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The reasoning behind hurricane names and why some get retired

Thursday, May 28th 2020, 1:21 pm - The naming of hurricanes is a very rigorous process, with set lists for every six years before they start repeating.

With the number of hurricanes that develop every year, you may be wondering how names are categorically determined each season, as the alphabet is quite extensive.

Wonder no more. There is a scientific and thorough process involved in selecting names, including the decisions on when to retire a name.

The U.S. National Oceanic and Atmospheric Administration is predicting an active Atlantic hurricane season this year, with 13-19 named storms, of which, 6-10 are expected to achieve at least a Category 1 status. The 2020 season officially begins Monday, June 1, but there have been two-named storms already, Arthur and Bertha.

RELATED: U.S. predicts above-average Atlantic hurricane season

SHORTER NAMES FAVOURED FOR HURRICANES

According to the National Hurricane Center (NHC), it tends to favour shorter, more distinctive names because they are quicker and less prone to error than older, more awkward latitude-longitude identification procedures. This tactic is especially critical for exchanging detailed storm information between hundreds of widely distributed stations, coastal bases and ships at sea.

2020 hurricane names A list of the 2020 Atlantic Ocean storm names.

As well, using names that can be memorized quickly greatly reduces confusion when two or more tropical storms occur at the same time. For example, one hurricane can track slowly westward in the Gulf of Mexico, while at exactly the same time, another storm can trek rapidly northward along the Atlantic coast.

"In the past, confusion and false rumors have arisen when storm advisories broadcast from radio stations were mistaken for warnings concerning an entirely different storm located hundreds of miles away," the NHC said.

WHY DO SOME NAMES GET RETIRED?

Despite the NHC releasing predictions and announcing the list of names for the season, it does not control the naming of tropical storms. Instead, a strict procedure is in place, launched by an international committee of the World Meteorological Organization.

For Atlantic hurricanes, a list of names is created for each of six years, with one list repeating every seventh year. The only time a change occurs is if a storm is so deadly or costly, using the name on a future storm would be inappropriate and insensitive, according to the NHC.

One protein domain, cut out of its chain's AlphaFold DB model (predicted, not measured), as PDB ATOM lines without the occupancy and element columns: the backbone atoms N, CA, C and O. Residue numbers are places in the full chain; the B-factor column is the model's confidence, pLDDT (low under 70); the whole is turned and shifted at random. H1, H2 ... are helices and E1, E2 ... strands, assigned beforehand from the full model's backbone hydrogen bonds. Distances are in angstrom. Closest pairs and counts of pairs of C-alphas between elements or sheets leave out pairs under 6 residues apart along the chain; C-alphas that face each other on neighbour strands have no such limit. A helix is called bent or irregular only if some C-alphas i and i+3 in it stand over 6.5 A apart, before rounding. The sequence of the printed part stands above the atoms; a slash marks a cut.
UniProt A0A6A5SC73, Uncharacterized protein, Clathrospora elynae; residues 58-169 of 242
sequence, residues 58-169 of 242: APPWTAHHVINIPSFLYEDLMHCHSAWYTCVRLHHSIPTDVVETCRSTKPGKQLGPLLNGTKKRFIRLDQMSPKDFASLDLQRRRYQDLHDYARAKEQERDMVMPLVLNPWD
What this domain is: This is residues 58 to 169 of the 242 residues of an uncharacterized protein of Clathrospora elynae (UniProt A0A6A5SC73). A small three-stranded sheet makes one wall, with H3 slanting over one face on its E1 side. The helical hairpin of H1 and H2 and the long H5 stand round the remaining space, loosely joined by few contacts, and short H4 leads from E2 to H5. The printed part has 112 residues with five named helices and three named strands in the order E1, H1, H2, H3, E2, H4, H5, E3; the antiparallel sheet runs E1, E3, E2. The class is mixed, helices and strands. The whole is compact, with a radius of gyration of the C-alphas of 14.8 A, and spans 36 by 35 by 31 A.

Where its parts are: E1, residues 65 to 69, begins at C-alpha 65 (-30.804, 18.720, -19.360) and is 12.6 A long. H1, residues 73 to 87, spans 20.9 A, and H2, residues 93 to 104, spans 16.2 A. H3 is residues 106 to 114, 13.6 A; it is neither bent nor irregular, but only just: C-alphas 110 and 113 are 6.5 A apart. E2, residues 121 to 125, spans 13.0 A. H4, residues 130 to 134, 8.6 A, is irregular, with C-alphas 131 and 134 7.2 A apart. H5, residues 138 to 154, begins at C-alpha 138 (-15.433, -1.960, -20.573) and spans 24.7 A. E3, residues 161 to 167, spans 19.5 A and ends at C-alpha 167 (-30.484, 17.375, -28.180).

"If that occurs, then at an annual meeting by the committee (called primarily to discuss many other issues) the offending name is stricken from the list and another name is selected to replace it," stated the NHC.

NOAA season

But there is an exception to the retirement rule. Prior to 1979, the year of the first permanent six-year storm name list, some names were just simply not reused. For example, in 1966, Fern was swapped for Frieda but no reason was cited.

For a full list of retired names, click here.

HISTORY OF HURRICANE NAMES

For hundreds of years, many hurricanes in the West Indies were named after the particular saint's day on which the storm formed. For example, there was Hurricane Santa Ana, which hit Puerto Rico with exceptional force on July 26, 1825. There was also San Felipe (the first) and San Felipe (the second), hitting Puerto Rico Sept. 13, in 1876 and 1928, respectively.

In his book Hurricanes, written on the major tropical storms in recorded history including mentions of numerous hurricanes named after saints, author Ivan R. Tannehill recounted Clement Wragge, an Australian meteorologist who began assigning women names to tropical storms before the end of the 19th century.

1599px-Geocolor Image of Hurricane Irma Geocolour image of Hurricane Irma from September 2017.

During the Second World War, this practice became widespread in weather map discussions among forecasters, especially army and navy meteorologists who tracked the movements of storms across the Pacific Ocean. In 1953, the United States stopped naming storms by a phonetic alphabet, replacing it with an international phonetic alphabet. That year, the U.S. started using female names for storms.

The process of naming hurricanes entirely after women ended in 1978, when men were included in the eastern North Pacific storm lists. A year later, male and female names were contained in lists for the Atlantic and Gulf of Mexico.

Thumbnail is a satellite image of Hurricane Dorian, captured in September 2019.

Source: National Hurricane Center

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